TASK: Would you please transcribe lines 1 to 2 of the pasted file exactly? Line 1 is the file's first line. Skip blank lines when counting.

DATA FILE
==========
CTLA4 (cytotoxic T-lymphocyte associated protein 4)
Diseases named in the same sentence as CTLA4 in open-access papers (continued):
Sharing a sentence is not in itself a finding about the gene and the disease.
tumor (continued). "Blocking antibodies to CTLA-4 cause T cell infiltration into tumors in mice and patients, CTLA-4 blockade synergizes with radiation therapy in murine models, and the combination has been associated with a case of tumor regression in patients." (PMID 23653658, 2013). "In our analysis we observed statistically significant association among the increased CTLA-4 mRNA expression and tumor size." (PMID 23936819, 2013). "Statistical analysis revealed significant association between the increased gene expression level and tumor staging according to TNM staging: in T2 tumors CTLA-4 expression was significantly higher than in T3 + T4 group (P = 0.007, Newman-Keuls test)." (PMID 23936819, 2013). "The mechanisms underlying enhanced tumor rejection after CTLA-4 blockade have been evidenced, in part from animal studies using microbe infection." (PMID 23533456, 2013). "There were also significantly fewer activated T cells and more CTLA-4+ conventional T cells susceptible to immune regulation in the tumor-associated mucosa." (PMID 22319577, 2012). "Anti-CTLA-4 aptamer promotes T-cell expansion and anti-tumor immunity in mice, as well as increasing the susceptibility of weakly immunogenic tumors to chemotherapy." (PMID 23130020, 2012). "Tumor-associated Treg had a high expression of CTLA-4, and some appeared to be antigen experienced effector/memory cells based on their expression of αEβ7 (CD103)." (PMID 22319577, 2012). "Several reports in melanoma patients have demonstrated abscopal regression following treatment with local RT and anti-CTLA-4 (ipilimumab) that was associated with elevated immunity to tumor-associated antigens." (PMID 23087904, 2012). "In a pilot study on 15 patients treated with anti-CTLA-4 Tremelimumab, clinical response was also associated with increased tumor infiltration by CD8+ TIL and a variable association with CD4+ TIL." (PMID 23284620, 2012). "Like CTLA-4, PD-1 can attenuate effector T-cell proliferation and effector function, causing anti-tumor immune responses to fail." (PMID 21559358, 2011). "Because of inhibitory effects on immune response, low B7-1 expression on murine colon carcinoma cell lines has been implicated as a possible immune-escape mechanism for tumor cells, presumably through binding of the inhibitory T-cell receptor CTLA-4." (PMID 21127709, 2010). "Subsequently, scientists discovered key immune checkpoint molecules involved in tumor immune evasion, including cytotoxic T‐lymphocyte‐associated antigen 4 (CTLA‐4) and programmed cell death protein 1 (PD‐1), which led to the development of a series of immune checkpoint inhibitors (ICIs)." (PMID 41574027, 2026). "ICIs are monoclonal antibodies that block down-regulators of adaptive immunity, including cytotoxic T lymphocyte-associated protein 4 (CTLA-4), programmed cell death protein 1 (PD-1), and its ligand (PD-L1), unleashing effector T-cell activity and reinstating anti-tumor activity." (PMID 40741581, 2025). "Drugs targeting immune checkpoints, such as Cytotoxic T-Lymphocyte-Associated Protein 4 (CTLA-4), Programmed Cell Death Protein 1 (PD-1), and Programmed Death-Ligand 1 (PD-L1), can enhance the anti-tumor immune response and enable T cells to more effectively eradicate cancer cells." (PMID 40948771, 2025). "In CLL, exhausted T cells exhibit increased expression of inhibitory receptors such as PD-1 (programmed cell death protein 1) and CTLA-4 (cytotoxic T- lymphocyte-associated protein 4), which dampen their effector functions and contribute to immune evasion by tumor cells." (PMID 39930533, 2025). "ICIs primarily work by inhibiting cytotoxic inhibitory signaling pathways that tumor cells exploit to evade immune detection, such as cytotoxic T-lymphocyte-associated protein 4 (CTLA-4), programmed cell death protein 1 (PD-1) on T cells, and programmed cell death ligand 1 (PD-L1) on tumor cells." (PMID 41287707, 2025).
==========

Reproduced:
CTLA4 (cytotoxic T-lymphocyte associated protein 4)
Diseases named in the same sentence as CTLA4 in open-access papers (continued):